We have known for a while that Corey Perry is a good player. He was a member of the 2010 gold medal winning Canadian Olympic Team. He played in the All Star Game in 2008. However I don’t think anyone expected he was as good as he showed this season. Prior to this season, Perry had played five NHL seasons and his career best goals total was 32 and his career best point total was 76. This year his 50 goal 98 point season was well above his established bests. He is likely going to be a Hart Trophy nominee when the nominations are announced.
It is pretty rare that a 25 (soon to be 26 year old) suddenly jumps by over 25% in points or 50% in goals in his sixth NHL season. In those rare cases, it is not common that the player in question maintains his large offensive jumps
When I made my award picks, for the Masterton Trophy, I picked Kurtis Foster of Edmonton to win, with Fernando Pisani of Chicago and Ray Emery of Anaheim getting the other nominations. These are all players who have overcome significant injury to continue their NHL careers. All three could easily have retired given their problems.
Kurtis Foster recovered from a serious broken leg that kept him out of the game for over a year. He was a nominee last year and lost to Jose Theodore who suffered the death of his infant son. Foster, not to be outdone, suffered the death of his infant daughter in the time in between the voting and the announcement of the award.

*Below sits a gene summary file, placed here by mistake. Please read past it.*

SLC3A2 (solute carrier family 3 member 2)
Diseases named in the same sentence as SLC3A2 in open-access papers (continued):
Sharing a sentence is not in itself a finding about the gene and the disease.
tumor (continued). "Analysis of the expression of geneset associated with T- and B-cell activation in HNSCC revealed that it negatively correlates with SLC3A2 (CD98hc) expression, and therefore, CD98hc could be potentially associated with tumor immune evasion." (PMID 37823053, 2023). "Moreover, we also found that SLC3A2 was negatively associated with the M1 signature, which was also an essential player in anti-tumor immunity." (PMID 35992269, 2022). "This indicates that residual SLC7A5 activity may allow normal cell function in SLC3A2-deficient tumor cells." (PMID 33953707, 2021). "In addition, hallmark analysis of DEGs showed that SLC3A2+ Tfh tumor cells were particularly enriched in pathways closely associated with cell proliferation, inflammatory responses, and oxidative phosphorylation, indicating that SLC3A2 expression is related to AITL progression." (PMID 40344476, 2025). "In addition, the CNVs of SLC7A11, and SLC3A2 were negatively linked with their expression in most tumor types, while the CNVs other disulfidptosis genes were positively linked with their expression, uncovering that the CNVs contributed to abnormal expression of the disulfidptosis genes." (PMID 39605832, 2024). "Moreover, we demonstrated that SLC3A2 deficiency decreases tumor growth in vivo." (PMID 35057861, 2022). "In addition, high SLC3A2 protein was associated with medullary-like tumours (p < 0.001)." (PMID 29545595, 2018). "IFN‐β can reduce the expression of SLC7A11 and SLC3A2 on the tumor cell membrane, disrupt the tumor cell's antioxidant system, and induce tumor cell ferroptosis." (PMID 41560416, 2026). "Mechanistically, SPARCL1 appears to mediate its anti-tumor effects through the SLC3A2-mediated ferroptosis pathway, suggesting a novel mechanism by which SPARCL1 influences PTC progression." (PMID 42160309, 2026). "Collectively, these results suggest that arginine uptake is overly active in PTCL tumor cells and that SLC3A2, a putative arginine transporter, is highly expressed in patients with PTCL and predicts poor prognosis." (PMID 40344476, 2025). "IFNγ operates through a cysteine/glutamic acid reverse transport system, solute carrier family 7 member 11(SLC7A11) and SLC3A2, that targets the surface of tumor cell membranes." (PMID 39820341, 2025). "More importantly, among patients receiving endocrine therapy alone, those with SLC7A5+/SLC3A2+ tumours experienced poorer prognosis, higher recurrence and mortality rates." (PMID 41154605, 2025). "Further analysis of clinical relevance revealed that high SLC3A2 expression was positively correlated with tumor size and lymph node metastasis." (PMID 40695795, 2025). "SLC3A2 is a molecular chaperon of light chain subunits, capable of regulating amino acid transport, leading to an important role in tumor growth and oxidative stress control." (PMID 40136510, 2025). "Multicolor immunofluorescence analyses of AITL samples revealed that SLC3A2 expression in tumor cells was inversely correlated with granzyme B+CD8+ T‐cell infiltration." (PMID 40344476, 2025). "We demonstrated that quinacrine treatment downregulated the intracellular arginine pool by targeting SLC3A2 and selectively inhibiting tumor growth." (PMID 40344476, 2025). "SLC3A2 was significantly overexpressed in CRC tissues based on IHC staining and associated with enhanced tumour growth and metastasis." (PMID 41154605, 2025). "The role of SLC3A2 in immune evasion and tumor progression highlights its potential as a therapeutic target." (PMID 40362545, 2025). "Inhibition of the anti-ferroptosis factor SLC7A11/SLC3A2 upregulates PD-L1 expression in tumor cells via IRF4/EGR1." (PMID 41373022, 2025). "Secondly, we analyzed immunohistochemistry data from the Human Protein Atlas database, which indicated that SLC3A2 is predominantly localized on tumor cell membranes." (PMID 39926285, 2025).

With the end of the regular season, we can begin to put it into perspective. The second highest scorer this season this season was Martin St Louis. He is also the likely Lady Byng Trophy winner. This is an award that he will repeat as winner. He had also been the first runner up to this award three times in a row before his victories. In 2004, he won the Hart, Art Ross and Pearson Trophies and the Stanley Cup. St Louis is a one-time First Team All Star and a two time Second Team All Star. Likely he will have another post season all star nomination this season.
The issue with Martin St Louis as a Hall of Famer has been a slow start to his career. He went undrafted. He was 23 before he played his first NHL game. They were largely unmemorable. He played 13 NHL games that season, scoring only two points. He played another partial season in Calgary without showing himself to be more than a role player.
The first round of the Stanley Cup playoffs is upon us. So I will try to make my predictions.
First a note about hockey predictions. It’s often a futile game. In the regular season, it is very hard to have a successful prediction rate much about 50%. The best anyone ever accomplishes might be around 60% (and I am unable to find anyone documented who managed as high as 60%). Nevertheless, I will use that number to make a point. A 60% success rate would mean that only 20% of the time is a game decided by talent. The better team wins 20% of the time. The remaining 80% of the games are decided by chance. Either team has an equal chance to win a game when it is decided by chance. So there is a 40% chance the favorite wins by chance and a 40% chance the underdog wins by chance. The moral is that if we accept these numbers, only 1 in 5 games is won because the winning team is the better team.
The NHL regular season has just ended. As I have done for the last several years, it is time to make my picks for the NHL awards if i had a ballot to vote.
Calder Trophy - 1. John Carlson Washington Capitals 2. Jeff Skinner Carolina Hurricanes 3. Logan Couture San Jose Sharks Here is why I select Carlson. He is not likely the popular pick because he doesn’t have big offensive numbers. He has been the top shutdown defenceman on the first place team in the East Conference and that is more impressive than the offensive rookie’s accomplishments.